Is It Time to Start Your BSN?

Article Categories: Nursing Jobs & Nurse On the Job

When you wrote your New Year’s resolutions for this year, didl you include starting your BSN? Maybe you’ve been intending to do it for a while, but something always seems to interfere. Family, money, or other commitments push aside your plans…and suddenly another year has flown by.

Why should you get a BSN?

• You’ll get a leg up in your nursing career. The BSN curriculum can include courses in leadership, critical thinking, and communication. These “non-clinical” courses will be necessary for advancement beyond a bedside nurse.

• You’ll earn more money! Salaries vary by region of the country, but a 2013 Rasmussen College article reported that an Associate Degree median salary was $66,620, while a BSN median salary was $75,484. In just five years, a BSN will earn $44,320 more!

• You’ll be on your way to graduate school and advanced clinical practice. Nurse practitioners, nurse anesthetists, nurse midwives…if you’re interested in any of these, or becoming an administrator, you will need a Master’s Degree or Doctorate.

• More hospitals are requiring a BSN for entry-level positions. While ADN graduates will be able to find jobs, the best paying jobs increasingly demand a BSN.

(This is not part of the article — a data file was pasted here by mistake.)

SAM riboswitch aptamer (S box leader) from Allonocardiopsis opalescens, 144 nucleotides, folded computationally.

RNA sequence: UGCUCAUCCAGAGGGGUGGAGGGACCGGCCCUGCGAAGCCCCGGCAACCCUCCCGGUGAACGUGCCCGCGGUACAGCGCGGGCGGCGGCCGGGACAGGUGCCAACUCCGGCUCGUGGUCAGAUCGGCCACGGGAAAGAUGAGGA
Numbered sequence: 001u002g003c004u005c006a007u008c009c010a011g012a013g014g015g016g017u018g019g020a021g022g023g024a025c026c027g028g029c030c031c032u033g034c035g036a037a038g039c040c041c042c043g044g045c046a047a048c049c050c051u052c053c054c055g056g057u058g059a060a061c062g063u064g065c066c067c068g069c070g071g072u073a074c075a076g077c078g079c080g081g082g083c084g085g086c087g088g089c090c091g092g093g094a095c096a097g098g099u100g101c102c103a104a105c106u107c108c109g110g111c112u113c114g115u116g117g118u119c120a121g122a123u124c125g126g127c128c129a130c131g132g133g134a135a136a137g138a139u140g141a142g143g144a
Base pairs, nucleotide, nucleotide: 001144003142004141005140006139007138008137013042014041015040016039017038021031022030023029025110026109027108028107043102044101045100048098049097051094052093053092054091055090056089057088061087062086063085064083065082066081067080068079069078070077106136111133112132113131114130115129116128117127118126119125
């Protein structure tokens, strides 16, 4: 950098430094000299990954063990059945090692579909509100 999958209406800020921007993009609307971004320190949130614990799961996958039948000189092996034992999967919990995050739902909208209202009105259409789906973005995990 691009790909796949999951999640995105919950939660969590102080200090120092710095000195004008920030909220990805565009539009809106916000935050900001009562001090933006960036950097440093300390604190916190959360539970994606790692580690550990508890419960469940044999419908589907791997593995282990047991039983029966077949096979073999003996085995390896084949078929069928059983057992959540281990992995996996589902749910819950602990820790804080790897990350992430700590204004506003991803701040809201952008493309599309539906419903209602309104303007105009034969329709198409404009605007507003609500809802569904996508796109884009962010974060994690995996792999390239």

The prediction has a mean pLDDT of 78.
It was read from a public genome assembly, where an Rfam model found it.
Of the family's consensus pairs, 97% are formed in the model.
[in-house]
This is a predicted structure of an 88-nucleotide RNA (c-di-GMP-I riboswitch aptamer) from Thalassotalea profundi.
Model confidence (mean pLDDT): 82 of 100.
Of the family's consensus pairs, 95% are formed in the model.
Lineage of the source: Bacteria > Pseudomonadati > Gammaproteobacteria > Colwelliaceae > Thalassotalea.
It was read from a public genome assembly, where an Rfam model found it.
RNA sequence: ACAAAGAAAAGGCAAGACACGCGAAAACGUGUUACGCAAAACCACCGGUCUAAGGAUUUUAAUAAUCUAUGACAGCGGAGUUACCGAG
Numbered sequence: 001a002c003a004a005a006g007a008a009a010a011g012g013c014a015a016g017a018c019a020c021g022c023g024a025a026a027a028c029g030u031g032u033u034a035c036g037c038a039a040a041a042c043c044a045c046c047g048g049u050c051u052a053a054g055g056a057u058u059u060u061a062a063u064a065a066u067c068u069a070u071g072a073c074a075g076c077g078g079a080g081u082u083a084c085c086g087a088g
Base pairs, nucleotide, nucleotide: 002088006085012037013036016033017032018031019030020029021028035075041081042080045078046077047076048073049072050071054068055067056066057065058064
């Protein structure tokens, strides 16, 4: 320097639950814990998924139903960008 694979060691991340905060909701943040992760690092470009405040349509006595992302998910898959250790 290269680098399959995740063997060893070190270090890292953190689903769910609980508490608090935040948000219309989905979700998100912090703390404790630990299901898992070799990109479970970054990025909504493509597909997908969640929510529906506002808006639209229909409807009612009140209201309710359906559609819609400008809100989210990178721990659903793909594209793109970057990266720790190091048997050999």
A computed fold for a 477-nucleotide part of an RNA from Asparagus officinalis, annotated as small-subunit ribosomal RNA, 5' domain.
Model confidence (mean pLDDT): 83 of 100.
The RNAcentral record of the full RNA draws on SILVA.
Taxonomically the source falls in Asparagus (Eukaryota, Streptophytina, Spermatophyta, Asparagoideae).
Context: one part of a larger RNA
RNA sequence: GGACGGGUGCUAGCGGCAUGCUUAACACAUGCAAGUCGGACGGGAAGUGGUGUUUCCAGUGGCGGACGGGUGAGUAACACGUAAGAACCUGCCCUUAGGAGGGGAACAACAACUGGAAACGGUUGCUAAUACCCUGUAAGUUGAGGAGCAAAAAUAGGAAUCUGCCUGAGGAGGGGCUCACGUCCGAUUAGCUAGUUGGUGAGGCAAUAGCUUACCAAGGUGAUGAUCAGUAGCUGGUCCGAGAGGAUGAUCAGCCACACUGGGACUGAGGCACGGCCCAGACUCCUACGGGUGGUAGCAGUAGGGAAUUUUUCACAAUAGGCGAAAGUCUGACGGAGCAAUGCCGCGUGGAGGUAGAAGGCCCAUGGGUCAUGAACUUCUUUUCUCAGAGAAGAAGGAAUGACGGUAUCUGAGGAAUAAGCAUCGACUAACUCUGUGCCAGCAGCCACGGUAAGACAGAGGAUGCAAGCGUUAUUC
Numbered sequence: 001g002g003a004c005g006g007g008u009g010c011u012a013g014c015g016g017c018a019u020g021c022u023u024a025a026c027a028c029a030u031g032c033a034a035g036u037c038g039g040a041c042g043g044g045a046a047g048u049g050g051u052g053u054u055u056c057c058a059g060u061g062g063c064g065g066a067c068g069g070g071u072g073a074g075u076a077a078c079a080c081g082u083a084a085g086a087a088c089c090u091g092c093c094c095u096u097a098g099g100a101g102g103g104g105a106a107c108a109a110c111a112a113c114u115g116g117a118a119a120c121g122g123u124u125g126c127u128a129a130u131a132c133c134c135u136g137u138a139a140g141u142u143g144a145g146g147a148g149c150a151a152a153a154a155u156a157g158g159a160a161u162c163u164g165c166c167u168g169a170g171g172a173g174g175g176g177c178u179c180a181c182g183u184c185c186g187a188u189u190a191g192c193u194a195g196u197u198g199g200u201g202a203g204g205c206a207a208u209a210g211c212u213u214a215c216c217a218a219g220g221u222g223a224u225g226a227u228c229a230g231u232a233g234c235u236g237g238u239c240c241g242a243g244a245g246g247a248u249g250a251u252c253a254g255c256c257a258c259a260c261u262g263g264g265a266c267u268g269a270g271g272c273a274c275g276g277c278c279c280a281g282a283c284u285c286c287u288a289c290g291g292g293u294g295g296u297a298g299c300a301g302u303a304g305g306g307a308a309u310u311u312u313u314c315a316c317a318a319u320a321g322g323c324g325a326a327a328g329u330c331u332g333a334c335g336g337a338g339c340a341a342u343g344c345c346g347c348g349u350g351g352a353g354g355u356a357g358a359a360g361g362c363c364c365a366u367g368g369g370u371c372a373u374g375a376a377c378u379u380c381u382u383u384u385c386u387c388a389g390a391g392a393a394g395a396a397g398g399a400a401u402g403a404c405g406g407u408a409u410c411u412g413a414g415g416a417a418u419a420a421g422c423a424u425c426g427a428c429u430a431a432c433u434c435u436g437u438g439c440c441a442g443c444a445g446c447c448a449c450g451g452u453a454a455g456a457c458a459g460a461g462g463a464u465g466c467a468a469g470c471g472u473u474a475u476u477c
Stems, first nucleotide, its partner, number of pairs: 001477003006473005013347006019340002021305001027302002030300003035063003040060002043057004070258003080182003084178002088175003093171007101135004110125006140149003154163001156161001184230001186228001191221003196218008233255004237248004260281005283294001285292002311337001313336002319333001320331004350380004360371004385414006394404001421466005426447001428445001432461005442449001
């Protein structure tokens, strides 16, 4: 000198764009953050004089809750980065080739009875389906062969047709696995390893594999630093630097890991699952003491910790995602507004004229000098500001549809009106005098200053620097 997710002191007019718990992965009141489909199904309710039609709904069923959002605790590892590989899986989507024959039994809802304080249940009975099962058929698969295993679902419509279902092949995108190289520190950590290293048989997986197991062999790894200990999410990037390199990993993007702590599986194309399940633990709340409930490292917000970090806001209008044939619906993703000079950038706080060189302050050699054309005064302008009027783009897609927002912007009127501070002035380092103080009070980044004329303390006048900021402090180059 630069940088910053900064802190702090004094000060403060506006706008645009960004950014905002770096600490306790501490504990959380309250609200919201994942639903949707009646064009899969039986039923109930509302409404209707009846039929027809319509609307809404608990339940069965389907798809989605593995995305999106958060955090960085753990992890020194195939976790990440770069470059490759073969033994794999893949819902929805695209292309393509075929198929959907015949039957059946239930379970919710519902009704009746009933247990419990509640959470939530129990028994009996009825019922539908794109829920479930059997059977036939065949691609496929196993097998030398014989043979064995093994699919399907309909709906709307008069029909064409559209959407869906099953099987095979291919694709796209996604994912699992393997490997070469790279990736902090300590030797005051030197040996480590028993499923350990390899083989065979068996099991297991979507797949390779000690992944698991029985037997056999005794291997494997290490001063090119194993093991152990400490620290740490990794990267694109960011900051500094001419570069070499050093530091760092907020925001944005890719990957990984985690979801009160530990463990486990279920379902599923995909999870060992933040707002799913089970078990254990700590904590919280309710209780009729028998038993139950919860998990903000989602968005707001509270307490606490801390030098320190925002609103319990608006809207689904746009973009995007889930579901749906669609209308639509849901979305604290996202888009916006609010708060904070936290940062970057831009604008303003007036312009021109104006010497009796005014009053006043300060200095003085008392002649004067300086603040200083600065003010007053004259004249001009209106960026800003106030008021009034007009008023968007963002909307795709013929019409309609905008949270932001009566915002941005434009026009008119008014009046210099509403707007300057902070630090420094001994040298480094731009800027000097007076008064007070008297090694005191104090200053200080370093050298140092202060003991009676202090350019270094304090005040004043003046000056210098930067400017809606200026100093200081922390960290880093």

The good news is that there are more options than ever to help you reach your goal. And depending how long you’ve been out of nursing school, some of your credits can be applied to your BSN. Here are three ways to get your RN-to-BSN:

1. Accelerated BSN Programs. Many universities offer programs that can get you to a BSN degree in as little as 12-16 months. The curriculum varies by school; it can be online, campus, or a combination, along with clinical practicums. These programs are for motivated, focused students who are able to study full-time.

2. Online BSN Programs. If flexibility is a priority, you may prefer to take classes online from an accredited school. You can study on your own schedule, although assignments have strict deadlines and some schools require “attendance” at certain times for student interactions. The timeline for BSN completion can be similar to accelerated programs, but the cost is often less. The key to online success is discipline, because no one is going to remind you that a project is due.

3. Community College Partnerships. Colleges and universities in many states are making it easy for ADN graduates to continue on to get a BSN or MSN degree. Called a “Nursing Partnership” or “Nursing Pathway,” the programs offer discounted tuition and easy transfer of credits to encourage community college students to continue their nursing education. Another benefit is that the programs recognize that the nurses are employed, so students can take a term off, and then return without reapplying.

The Institute of Medicine’s 2010 “Future of Nursing” report recommended that 80% of all hospital RNs have a BSN by 2020. If you are considering pursuing your BSN, there is no better time than now.